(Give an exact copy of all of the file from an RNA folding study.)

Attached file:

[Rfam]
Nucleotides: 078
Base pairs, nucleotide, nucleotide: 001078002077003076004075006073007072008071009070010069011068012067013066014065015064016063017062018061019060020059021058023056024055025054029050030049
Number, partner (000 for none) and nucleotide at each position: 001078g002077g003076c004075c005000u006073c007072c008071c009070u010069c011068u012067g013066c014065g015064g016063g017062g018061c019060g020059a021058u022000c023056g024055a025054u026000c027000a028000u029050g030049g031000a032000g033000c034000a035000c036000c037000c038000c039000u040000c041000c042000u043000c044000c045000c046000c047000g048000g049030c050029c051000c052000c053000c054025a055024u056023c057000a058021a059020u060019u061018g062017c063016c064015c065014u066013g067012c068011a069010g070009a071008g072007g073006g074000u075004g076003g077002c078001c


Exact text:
[Rfam]
Nucleotides: 078
Base pairs, nucleotide, nucleotide: 001078002077003076004075006073007072008071009070010069011068012067013066014065015064016063017062018061019060020059021058023056024055025054029050030049
Number, partner (000 for none) and nucleotide at each position: 001078g002077g003076c004075c005000u006073c007072c008071c009070u010069c011068u012067g013066c014065g015064g016063g017062g018061c019060g020059a021058u022000c023056g024055a025054u026000c027000a028000u029050g030049g031000a032000g033000c034000a035000c036000c037000c038000c039000u040000c041000c042000u043000c044000c045000c046000c047000g048000g049030c050029c051000c052000c053000c054025a055024u056023c057000a058021a059020u060019u061018g062017c063016c064015c065014u066013g067012c068011a069010g070009a071008g072007g073006g074000u075004g076003g077002c078001c